When To File Personal Injury Claims For Work Related Accidents

Personal injury claims demand a qualified attorney capable of representing the client with positive results. An attorney can review relevant information provided by a client and decide whether compensation is due because of someone else’s negligence. The legal system is complicated and often treats individuals as more of a commodity than a person. Proper legal representation handles the system, while treating the client with dignity, and can help the victim put normalcy back into everyday life.

The United States Department of Labor provides alarming statistics when it comes to workplace accidents and fatalities. In 2011, nearly three million nonfatal accidents and illnesses were reported in the private sector. Of the accidents reported, 908,300 people missed at least one day of work. The median number of missed days was eight per incident. OSHA reports that workplace-related illnesses and accidents cost companies upwards of $60 billion in revenue annually. The National Safety Council states workers lost over $90 million in wages during the 2011 fiscal year due to workplace accidents and illnesses.

Workplace-related personal injury claims are different from other types of similar cases. Workers’ compensation protects negligent employers from lawsuits. Be advised, however, that does not mean legal representation is not a necessary part of the healing process. A workers’ compensation attorney specializes in obtaining compensation and restitution for people that have been hurt in the workplace due to negligence. Workers’ compensation attorneys and personal injury attorneys are the same; both obtain financial compensation for accidents and illnesses caused by another’s disregard for safety.

While personal injury claims cannot be made against an employer, a third party may still be found liable for an accident in the workplace. Faulty equipment is one example where a third party manufacturer can be held responsible for a work-related accident. A qualified attorney will work with a client to decide responsibility, and proceed accordingly by filing a lawsuit against workers’ compensation, a third party, or both.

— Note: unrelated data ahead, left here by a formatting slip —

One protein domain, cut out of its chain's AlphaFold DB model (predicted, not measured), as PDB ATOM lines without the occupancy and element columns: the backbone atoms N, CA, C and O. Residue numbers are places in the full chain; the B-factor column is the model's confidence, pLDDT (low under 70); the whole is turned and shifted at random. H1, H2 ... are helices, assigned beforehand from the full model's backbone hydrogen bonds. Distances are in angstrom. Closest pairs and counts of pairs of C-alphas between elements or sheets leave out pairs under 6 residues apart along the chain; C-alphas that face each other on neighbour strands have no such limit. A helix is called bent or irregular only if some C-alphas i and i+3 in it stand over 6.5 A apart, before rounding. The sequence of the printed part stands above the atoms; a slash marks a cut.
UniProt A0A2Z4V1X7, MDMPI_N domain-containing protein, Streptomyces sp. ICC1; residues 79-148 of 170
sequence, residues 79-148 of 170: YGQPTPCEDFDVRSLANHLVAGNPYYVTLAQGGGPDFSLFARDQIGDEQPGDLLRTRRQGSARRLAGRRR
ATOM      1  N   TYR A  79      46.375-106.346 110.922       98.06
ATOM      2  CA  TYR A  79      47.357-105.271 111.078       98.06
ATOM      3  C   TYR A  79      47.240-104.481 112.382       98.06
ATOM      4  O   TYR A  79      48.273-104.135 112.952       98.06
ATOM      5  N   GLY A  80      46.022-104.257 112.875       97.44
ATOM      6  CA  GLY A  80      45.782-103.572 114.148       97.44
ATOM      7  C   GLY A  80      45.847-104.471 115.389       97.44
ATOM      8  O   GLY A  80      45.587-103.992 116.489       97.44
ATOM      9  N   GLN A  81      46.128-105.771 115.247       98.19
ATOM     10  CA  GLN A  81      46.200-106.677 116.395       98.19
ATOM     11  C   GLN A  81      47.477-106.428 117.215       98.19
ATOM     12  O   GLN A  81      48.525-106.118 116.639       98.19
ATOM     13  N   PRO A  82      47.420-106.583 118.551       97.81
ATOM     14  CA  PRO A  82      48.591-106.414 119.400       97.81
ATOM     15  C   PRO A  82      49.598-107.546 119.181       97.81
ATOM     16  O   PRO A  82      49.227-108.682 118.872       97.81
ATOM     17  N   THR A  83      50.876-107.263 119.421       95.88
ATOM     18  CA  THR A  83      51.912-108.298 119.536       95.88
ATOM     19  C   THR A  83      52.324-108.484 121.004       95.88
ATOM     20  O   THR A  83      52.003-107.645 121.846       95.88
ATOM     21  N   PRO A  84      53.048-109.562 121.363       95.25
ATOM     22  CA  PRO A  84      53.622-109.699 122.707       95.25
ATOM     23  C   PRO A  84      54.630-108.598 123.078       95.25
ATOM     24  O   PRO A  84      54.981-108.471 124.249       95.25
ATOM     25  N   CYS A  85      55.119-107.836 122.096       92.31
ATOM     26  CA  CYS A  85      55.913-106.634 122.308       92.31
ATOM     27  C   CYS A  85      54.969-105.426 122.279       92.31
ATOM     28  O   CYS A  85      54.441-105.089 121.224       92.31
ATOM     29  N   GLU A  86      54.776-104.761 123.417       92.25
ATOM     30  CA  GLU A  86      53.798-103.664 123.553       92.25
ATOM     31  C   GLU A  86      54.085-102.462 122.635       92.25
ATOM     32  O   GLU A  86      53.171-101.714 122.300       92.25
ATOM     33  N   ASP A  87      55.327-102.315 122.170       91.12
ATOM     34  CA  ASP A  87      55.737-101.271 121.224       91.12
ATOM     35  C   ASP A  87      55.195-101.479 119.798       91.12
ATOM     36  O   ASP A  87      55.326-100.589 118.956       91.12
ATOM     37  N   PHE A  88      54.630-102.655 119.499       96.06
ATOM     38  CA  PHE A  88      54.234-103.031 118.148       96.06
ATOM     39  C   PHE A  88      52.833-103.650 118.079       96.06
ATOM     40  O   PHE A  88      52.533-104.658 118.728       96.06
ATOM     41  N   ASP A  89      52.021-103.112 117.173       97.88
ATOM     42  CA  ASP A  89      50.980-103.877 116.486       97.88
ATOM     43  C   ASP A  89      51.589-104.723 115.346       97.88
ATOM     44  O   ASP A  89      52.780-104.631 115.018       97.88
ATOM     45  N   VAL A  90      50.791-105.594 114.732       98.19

If you have been injured in the workplace or on the job, here are a few important tips to remember:

  1. Report the incident immediately. Do not let anyone, including the employer, not report the accident. Not only could it hinder compensation, but it is also illegal.
  2. When talking to an adjuster, give short and concise answers. Understand the adjuster may record any conversation, and anything said will be carefully examined to minimize company liability.
  3. Do not sign any checks or releases without first speaking with an attorney.
  4. Medical stabilization should come before any settlement of the case.
  5. Do not be pressured into doing anything just because someone says, “you have to.”
  6. Contact an attorney as soon as possible.
  7. Keep a daily diary of how the incident affects day-to-day life.

Here are questions to ask an attorney before agreeing to legal representation for workplace personal injury claims.

  1. Is the attorney experienced in this type of litigation?
  2. What are the proposed fees and expenses?
  3. How does the attorney evaluate chance of success?
  4. What is the attorney’s success rate?

No one deserves to suffer because of workplace negligence. Personal injury claims cannot undo the damages caused by the lack of regard for safety, but a successful claim can get the person back to work faster and guarantee the right party suffers the financial burden for the incident.